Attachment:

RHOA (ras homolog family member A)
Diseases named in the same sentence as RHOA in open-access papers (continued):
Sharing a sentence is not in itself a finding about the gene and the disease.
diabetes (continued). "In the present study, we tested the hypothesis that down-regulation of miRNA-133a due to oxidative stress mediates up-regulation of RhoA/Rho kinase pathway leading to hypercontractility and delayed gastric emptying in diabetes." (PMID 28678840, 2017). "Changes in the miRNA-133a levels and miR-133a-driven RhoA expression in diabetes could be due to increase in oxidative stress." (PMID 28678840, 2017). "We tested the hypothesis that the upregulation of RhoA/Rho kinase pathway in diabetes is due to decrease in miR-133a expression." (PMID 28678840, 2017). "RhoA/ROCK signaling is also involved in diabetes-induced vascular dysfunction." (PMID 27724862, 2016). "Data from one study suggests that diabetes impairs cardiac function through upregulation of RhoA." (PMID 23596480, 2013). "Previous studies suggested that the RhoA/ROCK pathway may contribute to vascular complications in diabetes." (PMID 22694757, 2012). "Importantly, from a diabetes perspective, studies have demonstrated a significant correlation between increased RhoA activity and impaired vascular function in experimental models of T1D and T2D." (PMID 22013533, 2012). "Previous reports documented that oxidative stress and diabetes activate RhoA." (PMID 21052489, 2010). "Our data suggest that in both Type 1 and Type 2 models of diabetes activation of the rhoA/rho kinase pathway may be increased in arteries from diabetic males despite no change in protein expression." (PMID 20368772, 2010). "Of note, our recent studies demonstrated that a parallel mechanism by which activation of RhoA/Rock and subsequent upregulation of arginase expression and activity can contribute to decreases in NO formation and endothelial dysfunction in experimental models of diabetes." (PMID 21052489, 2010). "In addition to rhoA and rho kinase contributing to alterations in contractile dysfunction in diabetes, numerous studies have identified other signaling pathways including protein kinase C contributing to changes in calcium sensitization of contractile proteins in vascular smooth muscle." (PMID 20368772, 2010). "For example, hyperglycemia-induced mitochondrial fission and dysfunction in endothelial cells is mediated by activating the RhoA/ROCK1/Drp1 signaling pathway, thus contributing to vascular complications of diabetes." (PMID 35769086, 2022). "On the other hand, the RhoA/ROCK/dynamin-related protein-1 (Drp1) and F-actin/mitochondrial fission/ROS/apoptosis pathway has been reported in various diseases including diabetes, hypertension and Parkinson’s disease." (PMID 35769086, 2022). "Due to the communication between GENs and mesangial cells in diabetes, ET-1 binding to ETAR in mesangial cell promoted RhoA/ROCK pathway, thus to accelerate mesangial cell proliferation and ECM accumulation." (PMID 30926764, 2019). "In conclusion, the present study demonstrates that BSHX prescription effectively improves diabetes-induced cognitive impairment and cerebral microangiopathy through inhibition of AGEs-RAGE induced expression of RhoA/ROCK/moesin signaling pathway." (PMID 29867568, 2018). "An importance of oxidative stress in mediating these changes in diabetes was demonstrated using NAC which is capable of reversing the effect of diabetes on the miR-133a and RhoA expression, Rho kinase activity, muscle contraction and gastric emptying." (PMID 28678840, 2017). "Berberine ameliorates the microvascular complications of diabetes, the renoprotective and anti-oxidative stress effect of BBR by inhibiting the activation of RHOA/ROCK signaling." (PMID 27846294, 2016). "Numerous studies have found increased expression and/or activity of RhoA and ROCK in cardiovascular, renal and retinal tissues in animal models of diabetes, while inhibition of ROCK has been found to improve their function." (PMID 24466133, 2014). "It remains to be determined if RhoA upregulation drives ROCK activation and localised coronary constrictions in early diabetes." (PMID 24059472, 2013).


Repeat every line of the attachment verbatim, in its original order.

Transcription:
RHOA (ras homolog family member A)
Diseases named in the same sentence as RHOA in open-access papers (continued):
Sharing a sentence is not in itself a finding about the gene and the disease.
diabetes (continued). "In the present study, we tested the hypothesis that down-regulation of miRNA-133a due to oxidative stress mediates up-regulation of RhoA/Rho kinase pathway leading to hypercontractility and delayed gastric emptying in diabetes." (PMID 28678840, 2017). "Changes in the miRNA-133a levels and miR-133a-driven RhoA expression in diabetes could be due to increase in oxidative stress." (PMID 28678840, 2017). "We tested the hypothesis that the upregulation of RhoA/Rho kinase pathway in diabetes is due to decrease in miR-133a expression." (PMID 28678840, 2017). "RhoA/ROCK signaling is also involved in diabetes-induced vascular dysfunction." (PMID 27724862, 2016). "Data from one study suggests that diabetes impairs cardiac function through upregulation of RhoA." (PMID 23596480, 2013). "Previous studies suggested that the RhoA/ROCK pathway may contribute to vascular complications in diabetes." (PMID 22694757, 2012). "Importantly, from a diabetes perspective, studies have demonstrated a significant correlation between increased RhoA activity and impaired vascular function in experimental models of T1D and T2D." (PMID 22013533, 2012). "Previous reports documented that oxidative stress and diabetes activate RhoA." (PMID 21052489, 2010). "Our data suggest that in both Type 1 and Type 2 models of diabetes activation of the rhoA/rho kinase pathway may be increased in arteries from diabetic males despite no change in protein expression." (PMID 20368772, 2010). "Of note, our recent studies demonstrated that a parallel mechanism by which activation of RhoA/Rock and subsequent upregulation of arginase expression and activity can contribute to decreases in NO formation and endothelial dysfunction in experimental models of diabetes." (PMID 21052489, 2010). "In addition to rhoA and rho kinase contributing to alterations in contractile dysfunction in diabetes, numerous studies have identified other signaling pathways including protein kinase C contributing to changes in calcium sensitization of contractile proteins in vascular smooth muscle." (PMID 20368772, 2010). "For example, hyperglycemia-induced mitochondrial fission and dysfunction in endothelial cells is mediated by activating the RhoA/ROCK1/Drp1 signaling pathway, thus contributing to vascular complications of diabetes." (PMID 35769086, 2022). "On the other hand, the RhoA/ROCK/dynamin-related protein-1 (Drp1) and F-actin/mitochondrial fission/ROS/apoptosis pathway has been reported in various diseases including diabetes, hypertension and Parkinson’s disease." (PMID 35769086, 2022). "Due to the communication between GENs and mesangial cells in diabetes, ET-1 binding to ETAR in mesangial cell promoted RhoA/ROCK pathway, thus to accelerate mesangial cell proliferation and ECM accumulation." (PMID 30926764, 2019). "In conclusion, the present study demonstrates that BSHX prescription effectively improves diabetes-induced cognitive impairment and cerebral microangiopathy through inhibition of AGEs-RAGE induced expression of RhoA/ROCK/moesin signaling pathway." (PMID 29867568, 2018). "An importance of oxidative stress in mediating these changes in diabetes was demonstrated using NAC which is capable of reversing the effect of diabetes on the miR-133a and RhoA expression, Rho kinase activity, muscle contraction and gastric emptying." (PMID 28678840, 2017). "Berberine ameliorates the microvascular complications of diabetes, the renoprotective and anti-oxidative stress effect of BBR by inhibiting the activation of RHOA/ROCK signaling." (PMID 27846294, 2016). "Numerous studies have found increased expression and/or activity of RhoA and ROCK in cardiovascular, renal and retinal tissues in animal models of diabetes, while inhibition of ROCK has been found to improve their function." (PMID 24466133, 2014). "It remains to be determined if RhoA upregulation drives ROCK activation and localised coronary constrictions in early diabetes." (PMID 24059472, 2013).